Band: The Chant
Label: Lifeforce Records
Genre: Alt Rock
Release Date: 23rd June, 2017
So, straight up and right away: no metal to be found here. This is alternative rock, in the vein of the 80’s bands, lots of swirling, chiming guitars, impassioned vocals, atmospherics, and shifting moods. Nothing wrong with any of that, nothing at all, but the warning is right here right now: If you’re looking for a metal record, look away.
The Chant started their career back in 1999 and have since carved out a number of impressive releases. Their sound has varied somewhat but no more than any other band that experiment within the confines of their style. This year they release a four song EP entitled Approacher that shows a band carrying on steady and confident, pushing forward, playing the kind of music they love with joy and conviction.
Approacher is basically four songs of varying textures, all kept cohesive by the ethereal vocals of Ilpo Paasela and the chiming guitars and plaintive piano. This is a moody piece, all the songs flowing together to create a melancholic feel of loss and redemption. Think of Anathema since they dropped their death metal leanings and you’ll get the idea. There’s lots of U2 here, not the anthemic style the band is most known for, but the textures and the piano sound of the earlier albums, especially a record like Unforgettable Fire. This is pastels on black here, flickering pinks, purples and blues set against a dark background. The vocals soar at times but most often stay at an even timbre and pace, telling the story of each song. Nothing here rocks outright, but the songs do move and they never become boring or staid. Tiny bits of prog flicker here and there, mostly floating in the mix, with traces of Porcupine Tree surfacing now and again. In fact, the work of Steve Wilson might be a good starting comparison between the two bands. If you like his work, you’ll like this.
The album opens with “Unsolved,” a song full of dynamics, peaks and valleys. The guitars will ring to the forefront only to drop off, giving away to keyboards and haunting vocals. It surges and flows, driving towards its natural, emotional conclusion.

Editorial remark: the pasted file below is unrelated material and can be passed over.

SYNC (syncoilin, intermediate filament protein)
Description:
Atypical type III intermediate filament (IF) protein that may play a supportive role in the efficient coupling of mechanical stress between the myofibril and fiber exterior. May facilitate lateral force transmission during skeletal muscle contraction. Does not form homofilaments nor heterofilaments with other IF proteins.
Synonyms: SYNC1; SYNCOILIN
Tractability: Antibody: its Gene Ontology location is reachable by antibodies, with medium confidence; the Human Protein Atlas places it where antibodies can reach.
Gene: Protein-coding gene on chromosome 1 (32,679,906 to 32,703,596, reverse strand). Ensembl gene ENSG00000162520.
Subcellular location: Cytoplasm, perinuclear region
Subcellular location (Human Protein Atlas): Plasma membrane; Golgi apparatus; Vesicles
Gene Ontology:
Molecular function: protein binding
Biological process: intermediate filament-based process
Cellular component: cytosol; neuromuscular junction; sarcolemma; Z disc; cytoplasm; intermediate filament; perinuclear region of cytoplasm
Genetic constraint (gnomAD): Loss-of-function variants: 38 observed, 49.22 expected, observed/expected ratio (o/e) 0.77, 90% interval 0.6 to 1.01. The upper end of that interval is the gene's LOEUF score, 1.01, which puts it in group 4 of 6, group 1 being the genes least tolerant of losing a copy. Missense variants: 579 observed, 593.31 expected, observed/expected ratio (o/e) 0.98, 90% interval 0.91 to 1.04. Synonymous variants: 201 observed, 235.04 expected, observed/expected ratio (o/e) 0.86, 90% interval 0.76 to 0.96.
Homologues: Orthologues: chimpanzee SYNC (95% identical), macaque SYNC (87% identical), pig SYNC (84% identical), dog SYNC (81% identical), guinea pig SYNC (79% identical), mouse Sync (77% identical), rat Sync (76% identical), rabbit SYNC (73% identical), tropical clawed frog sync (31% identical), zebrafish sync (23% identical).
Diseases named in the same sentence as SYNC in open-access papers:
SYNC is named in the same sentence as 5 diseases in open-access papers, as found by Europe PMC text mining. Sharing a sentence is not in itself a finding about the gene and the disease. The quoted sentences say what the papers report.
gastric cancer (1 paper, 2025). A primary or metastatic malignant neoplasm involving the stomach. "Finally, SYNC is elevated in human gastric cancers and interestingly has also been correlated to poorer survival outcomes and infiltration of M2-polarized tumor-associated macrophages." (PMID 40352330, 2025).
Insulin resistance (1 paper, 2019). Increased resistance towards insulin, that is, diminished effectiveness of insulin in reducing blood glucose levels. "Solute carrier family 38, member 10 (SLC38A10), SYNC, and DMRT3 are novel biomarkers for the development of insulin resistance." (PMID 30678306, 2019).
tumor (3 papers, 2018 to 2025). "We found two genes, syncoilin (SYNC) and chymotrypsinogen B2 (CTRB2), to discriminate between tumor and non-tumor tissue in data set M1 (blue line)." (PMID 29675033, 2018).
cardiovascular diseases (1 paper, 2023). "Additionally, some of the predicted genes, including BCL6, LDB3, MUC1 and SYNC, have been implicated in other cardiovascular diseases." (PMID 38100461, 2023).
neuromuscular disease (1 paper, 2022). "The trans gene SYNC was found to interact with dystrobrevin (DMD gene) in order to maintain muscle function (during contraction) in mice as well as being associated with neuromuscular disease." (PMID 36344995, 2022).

There’s something about the spoken word parts of second song “To Surrender” that remind me of Queensryche’s “NM 156” in an odd way (that’s about as “metal” as this gets), that and the weird electronic bleeps and blorts that punctuate the background. The guitar here is pointed and searing, cutting through the computerized feel, the drums thumping and riding forward.
“Approacher” opens with that piano sound that accentuates most of U2’s October album, a singular, haunting chime that bleeds through the whole song. This one is all mood and drift, with a feel akin to lying on your back in the ocean and staring up at a starry sky. And then, all at once, the tide picks up and glides you towards shore.
Closing song “To Be Seen” is a soaring, emotional epic, and ends the record with a haunting spoken word passage. In its own way it summarizes the entire EP in one swoop, picking up all the nuances of the former tracks and bringing them to their ultimate conclusion here.
What we have here is an alternative rock record played with heart and soul that, in a just world, would get plenty of radio airplay. Are they doing anything new? Are they redefining rock? No, but they’re damned good at what they actually do, which is to compose songs that shift and move and have spirit. Not too many bands can claim to have this kind talent and The Chant has it in spades.
2. To Surrender
4. To Be Seen
Total Playing Time: 20:23